Kentucky Dem: Beating McConnell is like liberating Europe from the Nazis
posted at 11:21 am on January 17, 2014 by Ed Morrissey
This is why campaigns usually vet speeches by surrogates at official events — because when someone essentially compares the upcoming election to the crusade to defeat the Nazis, well, they’d prefer not to have the candidate’s name on the podium when it happens. Unfortunately, Alison Lundergan Grimes and her staff either didn’t check the speech delivered by state Representative Greg Stumbo, or Stumbo was following his inner Godwin while ad-libbing (via Andrew Johnson at The Corner):
“It reminded me of the feeling our troops must have had when they liberated the European nations after World War II,” state representative Greg Stumbo said at an event for McConnell’s Democratic challenger, Kentucky’s secretary of state Alison Lundergan Grimes. “Can you imagine what it felt like that you were liberating a country?”
“Well, you’re about to liberate your state from the worst reign of misabuse that we’ve seen in the last 30 years,” he added.
Gee, I don’t recall an election taking place in June 1944 in which our troops voted out the Nazis. I’ll check my history books. Also, for a legislator, Stumbo has a lot of difficulty in distinguishing what Senators actually do. They don’t “reign” over anything. A Senator has no executive power within his state at all. That power lies with the governor — Democrat Steve Beshear, who has held that office since 2007.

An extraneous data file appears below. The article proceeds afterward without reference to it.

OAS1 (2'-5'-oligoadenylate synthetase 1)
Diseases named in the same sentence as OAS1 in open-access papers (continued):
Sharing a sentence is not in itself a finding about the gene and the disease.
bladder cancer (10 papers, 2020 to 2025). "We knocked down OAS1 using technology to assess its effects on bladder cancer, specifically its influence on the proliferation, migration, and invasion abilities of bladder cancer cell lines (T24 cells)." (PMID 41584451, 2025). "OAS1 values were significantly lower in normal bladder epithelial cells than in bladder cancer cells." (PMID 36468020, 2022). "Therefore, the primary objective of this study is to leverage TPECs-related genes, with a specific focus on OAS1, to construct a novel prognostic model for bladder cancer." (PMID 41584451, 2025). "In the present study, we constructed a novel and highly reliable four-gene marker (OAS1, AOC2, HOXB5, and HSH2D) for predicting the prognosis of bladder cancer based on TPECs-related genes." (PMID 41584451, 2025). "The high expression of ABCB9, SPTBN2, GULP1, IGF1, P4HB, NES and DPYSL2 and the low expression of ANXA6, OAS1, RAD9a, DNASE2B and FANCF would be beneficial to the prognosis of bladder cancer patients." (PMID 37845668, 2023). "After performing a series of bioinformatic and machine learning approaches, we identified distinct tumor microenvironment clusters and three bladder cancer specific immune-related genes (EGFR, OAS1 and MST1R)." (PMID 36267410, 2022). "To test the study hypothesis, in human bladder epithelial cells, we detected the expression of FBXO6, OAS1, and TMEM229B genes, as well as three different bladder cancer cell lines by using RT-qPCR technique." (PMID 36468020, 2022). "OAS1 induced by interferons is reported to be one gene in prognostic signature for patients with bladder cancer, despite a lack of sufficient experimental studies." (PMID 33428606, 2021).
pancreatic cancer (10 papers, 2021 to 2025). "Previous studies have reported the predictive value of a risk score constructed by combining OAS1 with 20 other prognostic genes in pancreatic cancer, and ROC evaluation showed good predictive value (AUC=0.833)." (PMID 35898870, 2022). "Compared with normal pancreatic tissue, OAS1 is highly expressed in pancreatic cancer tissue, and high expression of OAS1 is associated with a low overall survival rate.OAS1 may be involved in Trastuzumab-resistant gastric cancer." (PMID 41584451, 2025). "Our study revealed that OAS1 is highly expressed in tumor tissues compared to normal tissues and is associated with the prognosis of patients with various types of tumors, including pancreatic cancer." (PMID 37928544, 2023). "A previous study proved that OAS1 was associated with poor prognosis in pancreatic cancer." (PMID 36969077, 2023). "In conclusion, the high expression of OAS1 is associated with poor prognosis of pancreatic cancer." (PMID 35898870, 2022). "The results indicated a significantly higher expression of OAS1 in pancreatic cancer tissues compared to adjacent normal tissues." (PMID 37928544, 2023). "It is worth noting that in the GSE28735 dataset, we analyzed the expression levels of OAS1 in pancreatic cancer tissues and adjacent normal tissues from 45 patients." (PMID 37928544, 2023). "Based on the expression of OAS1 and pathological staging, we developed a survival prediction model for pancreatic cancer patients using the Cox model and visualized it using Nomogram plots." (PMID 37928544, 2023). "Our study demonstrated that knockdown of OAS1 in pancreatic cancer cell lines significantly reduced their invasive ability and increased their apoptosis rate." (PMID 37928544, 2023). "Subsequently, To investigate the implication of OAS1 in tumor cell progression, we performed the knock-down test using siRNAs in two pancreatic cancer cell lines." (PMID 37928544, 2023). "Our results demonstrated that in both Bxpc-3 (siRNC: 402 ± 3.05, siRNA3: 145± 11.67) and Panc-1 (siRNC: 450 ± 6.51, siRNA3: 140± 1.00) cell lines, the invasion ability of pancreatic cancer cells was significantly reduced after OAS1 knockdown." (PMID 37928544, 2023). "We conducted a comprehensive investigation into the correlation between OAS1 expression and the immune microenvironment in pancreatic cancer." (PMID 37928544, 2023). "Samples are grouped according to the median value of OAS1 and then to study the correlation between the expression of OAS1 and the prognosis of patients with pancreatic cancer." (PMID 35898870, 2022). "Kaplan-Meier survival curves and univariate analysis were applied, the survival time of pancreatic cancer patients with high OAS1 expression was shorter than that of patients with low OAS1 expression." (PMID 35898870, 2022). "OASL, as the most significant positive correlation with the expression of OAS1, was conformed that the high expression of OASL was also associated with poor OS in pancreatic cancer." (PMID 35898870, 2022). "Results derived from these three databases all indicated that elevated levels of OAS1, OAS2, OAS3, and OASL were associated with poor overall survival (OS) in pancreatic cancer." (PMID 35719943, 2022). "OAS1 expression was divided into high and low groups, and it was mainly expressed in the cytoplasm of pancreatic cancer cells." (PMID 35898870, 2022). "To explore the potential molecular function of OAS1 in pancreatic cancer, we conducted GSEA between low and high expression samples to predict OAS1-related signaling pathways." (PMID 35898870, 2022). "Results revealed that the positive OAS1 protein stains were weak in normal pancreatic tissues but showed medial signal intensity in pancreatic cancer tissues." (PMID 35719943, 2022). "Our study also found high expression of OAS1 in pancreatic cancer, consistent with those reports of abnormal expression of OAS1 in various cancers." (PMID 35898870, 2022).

The use of Nazis for overblown hyperbole is so common across the political spectrum that it’s difficult to feel any outrage over it. It’s cheap, ignorant demonization that demonstrates an irrational hatred for political opposition and a lack of respect for the actual struggle to end Nazi domination — but it’s so easy because the Nazis have become the generic epitomization of an enemy. That’s one reason why Mike Godwin created Godwin’s Law in the first place: “As an online discussion grows longer, the probability of a comparison involving Nazis or Hitler approaches 1.” It’s true in politics too, but it doesn’t usually take this short of a span for it to arise. Stumbo’s comment is useful to note that (a) the Lundergan Grimes campaign is still an amateur hour, and (b) they’re already desperate for real motivation — and real issue content — in the race.
Plus, for (c), it demonstrates the limits of Stumbo’s intelligence, but, er … res ipsa loquitur.
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